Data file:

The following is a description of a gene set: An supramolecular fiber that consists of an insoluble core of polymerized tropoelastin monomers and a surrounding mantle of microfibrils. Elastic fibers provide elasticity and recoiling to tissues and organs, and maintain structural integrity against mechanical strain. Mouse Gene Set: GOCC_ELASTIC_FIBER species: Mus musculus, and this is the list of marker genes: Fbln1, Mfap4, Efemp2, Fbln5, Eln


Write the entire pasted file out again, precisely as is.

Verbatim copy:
The following is a description of a gene set: An supramolecular fiber that consists of an insoluble core of polymerized tropoelastin monomers and a surrounding mantle of microfibrils. Elastic fibers provide elasticity and recoiling to tissues and organs, and maintain structural integrity against mechanical strain. Mouse Gene Set: GOCC_ELASTIC_FIBER species: Mus musculus, and this is the list of marker genes: Fbln1, Mfap4, Efemp2, Fbln5, Eln